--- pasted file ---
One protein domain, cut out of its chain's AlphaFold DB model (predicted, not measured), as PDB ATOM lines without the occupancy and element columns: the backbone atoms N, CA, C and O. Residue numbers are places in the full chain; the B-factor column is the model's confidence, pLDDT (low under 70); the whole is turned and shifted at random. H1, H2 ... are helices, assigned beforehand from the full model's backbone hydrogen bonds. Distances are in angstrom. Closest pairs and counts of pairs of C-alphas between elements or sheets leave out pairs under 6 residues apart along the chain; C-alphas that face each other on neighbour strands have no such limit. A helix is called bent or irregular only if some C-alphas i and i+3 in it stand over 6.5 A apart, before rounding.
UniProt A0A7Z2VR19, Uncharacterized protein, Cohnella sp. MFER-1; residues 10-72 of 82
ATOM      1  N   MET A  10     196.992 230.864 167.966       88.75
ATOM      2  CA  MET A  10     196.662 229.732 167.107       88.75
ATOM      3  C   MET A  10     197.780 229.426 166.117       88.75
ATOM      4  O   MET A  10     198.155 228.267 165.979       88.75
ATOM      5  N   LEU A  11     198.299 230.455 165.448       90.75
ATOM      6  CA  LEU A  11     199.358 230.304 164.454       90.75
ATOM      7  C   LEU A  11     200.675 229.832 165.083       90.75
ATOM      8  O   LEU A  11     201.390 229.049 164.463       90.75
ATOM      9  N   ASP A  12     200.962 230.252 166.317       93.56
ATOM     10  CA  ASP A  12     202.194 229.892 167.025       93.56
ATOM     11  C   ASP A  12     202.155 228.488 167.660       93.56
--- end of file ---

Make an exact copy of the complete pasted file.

One protein domain, cut out of its chain's AlphaFold DB model (predicted, not measured), as PDB ATOM lines without the occupancy and element columns: the backbone atoms N, CA, C and O. Residue numbers are places in the full chain; the B-factor column is the model's confidence, pLDDT (low under 70); the whole is turned and shifted at random. H1, H2 ... are helices, assigned beforehand from the full model's backbone hydrogen bonds. Distances are in angstrom. Closest pairs and counts of pairs of C-alphas between elements or sheets leave out pairs under 6 residues apart along the chain; C-alphas that face each other on neighbour strands have no such limit. A helix is called bent or irregular only if some C-alphas i and i+3 in it stand over 6.5 A apart, before rounding.
UniProt A0A7Z2VR19, Uncharacterized protein, Cohnella sp. MFER-1; residues 10-72 of 82
ATOM      1  N   MET A  10     196.992 230.864 167.966       88.75
ATOM      2  CA  MET A  10     196.662 229.732 167.107       88.75
ATOM      3  C   MET A  10     197.780 229.426 166.117       88.75
ATOM      4  O   MET A  10     198.155 228.267 165.979       88.75
ATOM      5  N   LEU A  11     198.299 230.455 165.448       90.75
ATOM      6  CA  LEU A  11     199.358 230.304 164.454       90.75
ATOM      7  C   LEU A  11     200.675 229.832 165.083       90.75
ATOM      8  O   LEU A  11     201.390 229.049 164.463       90.75
ATOM      9  N   ASP A  12     200.962 230.252 166.317       93.56
ATOM     10  CA  ASP A  12     202.194 229.892 167.025       93.56
ATOM     11  C   ASP A  12     202.155 228.488 167.660       93.56